54 Health Effects of Nitrogen Oxides
Respiratory Irritant-Aggravate conditions like chronic bronchitis and asthma Precursor to Ozone, O3, formation Nitrogen Oxides Dissolve in Water to Make it Acidic NO(g) + NO2 (g) + H2O (l) HNO3 (aq) + HNO2 (aq) * Unbalanced equation

55 Low Temperature Maximize VOC and CO High Temperature Maximize NOx

56 Role of VOC in formation of NO2
Normally, the following reaction is very slow NO (g) + O2 (g) -> 2 NO2 (g) VOC’s and the hydroxyl radical (*OH) form an intermediate which reacts with oxygen to make the above reaction happen at a faster rate.

57 Photochemical Air Pollutants
Secondary Air Pollutants Produced by Sunlight Ozone, O3, is a photochemical air pollutant and is formed by…. NOx + Sunlight -> Ozone (Photochemical Pollutants) VOC + Sunlight -> Ozone (Photochemical Pollutants)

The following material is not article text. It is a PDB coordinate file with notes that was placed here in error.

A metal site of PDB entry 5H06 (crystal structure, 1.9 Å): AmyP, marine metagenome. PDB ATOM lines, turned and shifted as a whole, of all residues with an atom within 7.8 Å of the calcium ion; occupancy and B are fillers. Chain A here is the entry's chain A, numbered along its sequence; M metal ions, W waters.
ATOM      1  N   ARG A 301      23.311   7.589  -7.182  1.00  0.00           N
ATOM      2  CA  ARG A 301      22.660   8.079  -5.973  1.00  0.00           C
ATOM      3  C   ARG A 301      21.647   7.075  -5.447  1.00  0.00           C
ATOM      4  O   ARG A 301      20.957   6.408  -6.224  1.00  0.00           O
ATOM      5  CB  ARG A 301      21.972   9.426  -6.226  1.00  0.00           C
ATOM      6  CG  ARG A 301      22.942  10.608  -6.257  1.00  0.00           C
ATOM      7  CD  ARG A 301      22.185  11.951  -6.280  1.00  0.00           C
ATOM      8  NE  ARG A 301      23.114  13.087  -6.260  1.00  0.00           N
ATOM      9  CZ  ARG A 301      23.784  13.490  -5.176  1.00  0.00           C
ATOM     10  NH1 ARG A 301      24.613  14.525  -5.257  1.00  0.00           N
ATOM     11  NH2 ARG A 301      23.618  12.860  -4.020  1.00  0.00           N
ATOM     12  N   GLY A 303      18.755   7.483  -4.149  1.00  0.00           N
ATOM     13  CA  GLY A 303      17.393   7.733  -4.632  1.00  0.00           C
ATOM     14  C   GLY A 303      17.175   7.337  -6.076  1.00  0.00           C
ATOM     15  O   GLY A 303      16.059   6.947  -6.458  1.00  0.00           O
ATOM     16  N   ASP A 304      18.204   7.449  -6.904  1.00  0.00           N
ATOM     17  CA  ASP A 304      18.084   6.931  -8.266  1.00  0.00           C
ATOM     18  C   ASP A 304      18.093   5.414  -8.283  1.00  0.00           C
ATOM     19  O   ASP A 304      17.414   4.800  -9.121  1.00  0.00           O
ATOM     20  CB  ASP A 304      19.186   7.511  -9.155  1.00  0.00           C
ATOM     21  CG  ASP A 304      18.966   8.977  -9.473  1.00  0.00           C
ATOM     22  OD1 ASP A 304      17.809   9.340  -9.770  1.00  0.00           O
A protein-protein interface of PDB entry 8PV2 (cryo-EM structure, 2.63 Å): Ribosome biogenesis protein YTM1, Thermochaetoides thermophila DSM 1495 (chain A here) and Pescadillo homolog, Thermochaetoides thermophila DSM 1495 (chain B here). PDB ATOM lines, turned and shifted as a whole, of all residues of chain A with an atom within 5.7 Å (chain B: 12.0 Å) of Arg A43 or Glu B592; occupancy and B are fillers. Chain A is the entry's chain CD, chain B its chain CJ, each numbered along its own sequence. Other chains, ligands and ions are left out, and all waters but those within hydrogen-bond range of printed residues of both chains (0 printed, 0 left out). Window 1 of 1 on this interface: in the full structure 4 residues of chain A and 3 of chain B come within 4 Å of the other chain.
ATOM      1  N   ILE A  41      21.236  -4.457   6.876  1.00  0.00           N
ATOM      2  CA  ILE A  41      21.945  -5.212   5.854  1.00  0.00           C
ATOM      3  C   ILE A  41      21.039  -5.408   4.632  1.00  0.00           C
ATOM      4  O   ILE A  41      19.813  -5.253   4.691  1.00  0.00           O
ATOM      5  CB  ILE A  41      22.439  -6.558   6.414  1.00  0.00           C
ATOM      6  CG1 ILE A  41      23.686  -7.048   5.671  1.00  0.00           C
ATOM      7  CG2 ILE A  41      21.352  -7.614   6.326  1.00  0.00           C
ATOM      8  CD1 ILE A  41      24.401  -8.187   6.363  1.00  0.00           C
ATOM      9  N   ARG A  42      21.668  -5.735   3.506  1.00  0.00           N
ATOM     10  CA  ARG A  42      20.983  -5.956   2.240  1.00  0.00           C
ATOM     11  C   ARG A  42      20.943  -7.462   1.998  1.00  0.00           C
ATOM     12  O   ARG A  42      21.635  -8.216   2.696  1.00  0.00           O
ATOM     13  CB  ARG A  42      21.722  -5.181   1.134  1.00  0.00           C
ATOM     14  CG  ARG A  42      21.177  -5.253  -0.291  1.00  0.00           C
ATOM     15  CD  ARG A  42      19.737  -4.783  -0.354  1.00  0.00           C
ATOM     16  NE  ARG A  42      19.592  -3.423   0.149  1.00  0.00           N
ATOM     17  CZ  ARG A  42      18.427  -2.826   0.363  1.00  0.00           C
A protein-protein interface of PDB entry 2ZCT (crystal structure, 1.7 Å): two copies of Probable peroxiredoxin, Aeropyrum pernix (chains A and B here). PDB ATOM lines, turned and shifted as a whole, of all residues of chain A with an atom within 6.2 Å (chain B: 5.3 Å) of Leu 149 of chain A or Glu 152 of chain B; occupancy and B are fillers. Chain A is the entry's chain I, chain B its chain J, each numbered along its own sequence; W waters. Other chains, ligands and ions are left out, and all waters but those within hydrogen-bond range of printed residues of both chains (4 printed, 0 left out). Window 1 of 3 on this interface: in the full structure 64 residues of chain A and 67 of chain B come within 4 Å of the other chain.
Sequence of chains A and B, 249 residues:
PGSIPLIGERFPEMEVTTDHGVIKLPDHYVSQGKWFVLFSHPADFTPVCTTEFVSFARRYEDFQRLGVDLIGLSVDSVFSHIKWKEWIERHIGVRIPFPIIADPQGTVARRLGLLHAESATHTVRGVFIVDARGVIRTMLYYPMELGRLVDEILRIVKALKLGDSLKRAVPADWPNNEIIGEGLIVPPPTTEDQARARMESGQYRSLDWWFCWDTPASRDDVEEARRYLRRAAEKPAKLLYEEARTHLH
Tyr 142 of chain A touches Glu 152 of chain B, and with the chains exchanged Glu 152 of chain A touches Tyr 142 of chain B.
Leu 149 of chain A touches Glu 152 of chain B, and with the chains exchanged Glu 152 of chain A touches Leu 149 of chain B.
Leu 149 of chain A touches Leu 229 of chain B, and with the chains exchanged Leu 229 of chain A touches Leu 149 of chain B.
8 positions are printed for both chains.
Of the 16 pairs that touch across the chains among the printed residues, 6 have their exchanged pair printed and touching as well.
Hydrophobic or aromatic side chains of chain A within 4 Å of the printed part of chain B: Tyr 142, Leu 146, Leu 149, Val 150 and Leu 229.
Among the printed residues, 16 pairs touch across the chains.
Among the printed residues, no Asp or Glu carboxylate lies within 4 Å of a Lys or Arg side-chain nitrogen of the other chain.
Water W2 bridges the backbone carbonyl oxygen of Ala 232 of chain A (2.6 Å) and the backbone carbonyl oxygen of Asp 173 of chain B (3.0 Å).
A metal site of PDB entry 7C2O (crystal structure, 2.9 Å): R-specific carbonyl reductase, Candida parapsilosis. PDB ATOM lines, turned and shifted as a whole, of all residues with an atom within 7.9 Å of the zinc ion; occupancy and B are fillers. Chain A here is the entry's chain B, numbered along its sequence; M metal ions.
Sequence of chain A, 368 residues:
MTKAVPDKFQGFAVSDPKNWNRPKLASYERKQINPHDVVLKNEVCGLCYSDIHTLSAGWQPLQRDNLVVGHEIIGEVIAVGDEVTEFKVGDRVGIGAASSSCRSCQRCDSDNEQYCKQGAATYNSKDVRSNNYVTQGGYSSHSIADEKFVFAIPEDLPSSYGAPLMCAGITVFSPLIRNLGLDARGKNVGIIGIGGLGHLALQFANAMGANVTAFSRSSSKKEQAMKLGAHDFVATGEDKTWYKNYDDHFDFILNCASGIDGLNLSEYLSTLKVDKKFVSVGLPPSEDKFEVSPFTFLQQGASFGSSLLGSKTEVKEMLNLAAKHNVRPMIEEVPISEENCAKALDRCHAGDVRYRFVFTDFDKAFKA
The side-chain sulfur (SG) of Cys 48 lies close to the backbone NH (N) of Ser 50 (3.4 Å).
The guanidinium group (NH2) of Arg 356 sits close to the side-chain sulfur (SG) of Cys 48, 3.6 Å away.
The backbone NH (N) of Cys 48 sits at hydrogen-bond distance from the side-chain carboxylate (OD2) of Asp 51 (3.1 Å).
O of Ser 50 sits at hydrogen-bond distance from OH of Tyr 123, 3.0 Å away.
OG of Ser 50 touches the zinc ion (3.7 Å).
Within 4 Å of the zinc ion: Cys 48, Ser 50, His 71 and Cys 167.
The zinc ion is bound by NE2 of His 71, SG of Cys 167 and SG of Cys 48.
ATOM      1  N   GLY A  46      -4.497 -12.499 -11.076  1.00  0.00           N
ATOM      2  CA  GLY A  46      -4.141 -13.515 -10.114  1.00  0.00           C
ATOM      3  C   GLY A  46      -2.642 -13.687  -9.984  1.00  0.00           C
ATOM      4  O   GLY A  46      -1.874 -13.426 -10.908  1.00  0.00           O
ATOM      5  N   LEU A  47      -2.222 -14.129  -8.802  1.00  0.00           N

58 Primary Air Pollutant Secondary Air Pollutant NO NO2 HNO2, HNO3 O3 (photochemical)

59 Photochemical Smog


61 Formation of Photochemical Air Pollutant; Ozone, O3
NO2 + Sunlight  NO + O O + O2  O3


63 Raven/Berg; Environment 4/e, John Wiley and Sons Inc, p 444, Figure 19

64 Problems with Ozone, O3 Lung Irritant,can cause coughing
Makes Eyes Burn Reacts with Other Air Pollutants (like VOC) to Make Components of Photochemical Smog Powerful Oxidizing Agent Causes rubber to crack Damages Plants

65 Ozone Can Contribute to Chemical Weathering in Automobile Tires
Chemistry; The Science in Context; Thomas R Gilbert, Rein V Kirss, and Geoffrey Davies, Norton Publishers, 2004.

66 Ozone Damaged Plant